Broadly speaking, a constructive trust is a remedy that the Court can impose, based on the application of legal or equitable principles, with the primary purpose being aimed at preventing the unconscionable enjoyment of property. A constructive trust can be deemed by the court to arise in a situation where it would be appropriate to do so based on the circumstances and having regard to settled precedent and/or authorities at law or equity.
A common scenario where a constructive trust may arise is where property is registered in the name of one party (A) and another party (B) makes contribution towards the property. The contribution made by (B) could be by working on the property or contributing towards the mortgage repayments, usually but not always where a promise has been made to party (A) or party (B) has been working towards a common intention or agreement, to the detriment of party (B). In the event that (A) dies without leaving any benefit in the property to (B), the court may declare that an appropriate remedy would be for (B) to have an interest in the property or to receive some form of reward for the contribution (B) has made to the property.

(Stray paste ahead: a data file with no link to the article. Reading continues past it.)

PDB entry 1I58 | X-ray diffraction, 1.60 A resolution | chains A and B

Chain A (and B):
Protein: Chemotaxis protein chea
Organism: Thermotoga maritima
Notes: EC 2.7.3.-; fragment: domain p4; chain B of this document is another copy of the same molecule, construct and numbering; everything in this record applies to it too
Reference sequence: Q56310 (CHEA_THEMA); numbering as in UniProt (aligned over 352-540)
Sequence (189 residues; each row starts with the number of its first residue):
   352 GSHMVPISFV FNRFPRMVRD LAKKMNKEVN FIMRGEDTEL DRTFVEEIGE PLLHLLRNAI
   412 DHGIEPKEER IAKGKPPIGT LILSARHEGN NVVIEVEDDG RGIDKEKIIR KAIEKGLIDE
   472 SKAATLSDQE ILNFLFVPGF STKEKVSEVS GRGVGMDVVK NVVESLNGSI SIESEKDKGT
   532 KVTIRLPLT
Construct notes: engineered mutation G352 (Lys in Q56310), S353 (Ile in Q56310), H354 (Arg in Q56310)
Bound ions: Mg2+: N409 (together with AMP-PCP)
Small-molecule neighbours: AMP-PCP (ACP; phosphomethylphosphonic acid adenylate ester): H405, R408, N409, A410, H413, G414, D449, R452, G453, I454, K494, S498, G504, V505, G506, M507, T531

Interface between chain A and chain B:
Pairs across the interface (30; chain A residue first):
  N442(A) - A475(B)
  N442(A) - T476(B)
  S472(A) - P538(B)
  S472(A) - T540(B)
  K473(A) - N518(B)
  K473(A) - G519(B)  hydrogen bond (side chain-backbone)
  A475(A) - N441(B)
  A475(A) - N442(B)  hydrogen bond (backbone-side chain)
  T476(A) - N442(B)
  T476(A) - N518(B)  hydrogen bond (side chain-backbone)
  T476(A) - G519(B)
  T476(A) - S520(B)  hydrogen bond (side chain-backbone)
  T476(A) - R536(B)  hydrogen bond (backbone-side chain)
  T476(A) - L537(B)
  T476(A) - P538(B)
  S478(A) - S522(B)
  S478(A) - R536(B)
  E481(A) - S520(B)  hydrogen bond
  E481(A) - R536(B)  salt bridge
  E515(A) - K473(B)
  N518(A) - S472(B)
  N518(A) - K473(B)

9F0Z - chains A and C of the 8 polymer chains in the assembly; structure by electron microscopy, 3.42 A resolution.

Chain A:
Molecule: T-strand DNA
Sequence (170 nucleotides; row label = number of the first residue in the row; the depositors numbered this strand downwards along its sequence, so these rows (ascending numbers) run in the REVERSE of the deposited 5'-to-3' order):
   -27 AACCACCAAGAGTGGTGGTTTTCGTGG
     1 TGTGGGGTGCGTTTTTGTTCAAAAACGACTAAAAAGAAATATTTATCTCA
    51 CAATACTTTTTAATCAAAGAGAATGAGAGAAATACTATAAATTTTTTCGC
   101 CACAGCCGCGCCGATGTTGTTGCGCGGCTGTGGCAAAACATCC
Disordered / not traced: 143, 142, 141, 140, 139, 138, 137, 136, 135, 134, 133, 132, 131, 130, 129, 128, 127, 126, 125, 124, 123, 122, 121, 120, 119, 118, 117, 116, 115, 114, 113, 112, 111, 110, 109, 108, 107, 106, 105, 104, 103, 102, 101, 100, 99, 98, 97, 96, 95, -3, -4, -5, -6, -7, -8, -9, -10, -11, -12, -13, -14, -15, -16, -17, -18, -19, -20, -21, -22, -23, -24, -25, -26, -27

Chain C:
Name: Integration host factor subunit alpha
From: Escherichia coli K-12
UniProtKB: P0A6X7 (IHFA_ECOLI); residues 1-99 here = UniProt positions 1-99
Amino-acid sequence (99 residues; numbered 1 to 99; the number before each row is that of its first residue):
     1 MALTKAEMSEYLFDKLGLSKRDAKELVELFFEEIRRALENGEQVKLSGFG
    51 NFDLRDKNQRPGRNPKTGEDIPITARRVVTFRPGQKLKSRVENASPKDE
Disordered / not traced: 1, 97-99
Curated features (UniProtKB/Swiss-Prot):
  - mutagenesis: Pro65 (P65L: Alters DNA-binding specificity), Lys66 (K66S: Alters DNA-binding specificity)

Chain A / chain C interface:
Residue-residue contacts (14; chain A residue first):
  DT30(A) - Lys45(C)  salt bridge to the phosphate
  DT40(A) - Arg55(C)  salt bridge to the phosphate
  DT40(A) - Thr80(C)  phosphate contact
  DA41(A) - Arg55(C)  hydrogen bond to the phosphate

In general terms, the rationale for constructive trust relief is that, in the absence of such relief, a person may secure or maintain an interest in property or money that would be such, that it would be contrary to equitable principles for that person to maintain that interest. Constructive trust relief can be appropriate where the court finds that a person could not in good conscience retain for himself or herself a benefit, or the proceeds of a benefit, where he or she has so retained the benefit or proceeds in breach of his or her contractual or other legal or equitable obligations to another.
You may contact our firm to speak to an Asset Protection Solicitor or Trusts Lawyer to seek further advice on whether a constructive trust may be relevant in your circumstances, or if you otherwise require legal advice about a potential constructive trust scenario. To arrange a consultation contact us by telephone on (02) 9233 4048 or email us at firstname.lastname@example.org.
This webpage (and any material or wording appearing on this webpage) is provided for general information purposes only and does not constitute any Legal Advice. It does not take into account your objectives, your instructions or all of the relevant facts and/or circumstances. Navado accepts no responsibility to any person who relies on the information provided on this website. We further refer you to our Disclaimer.
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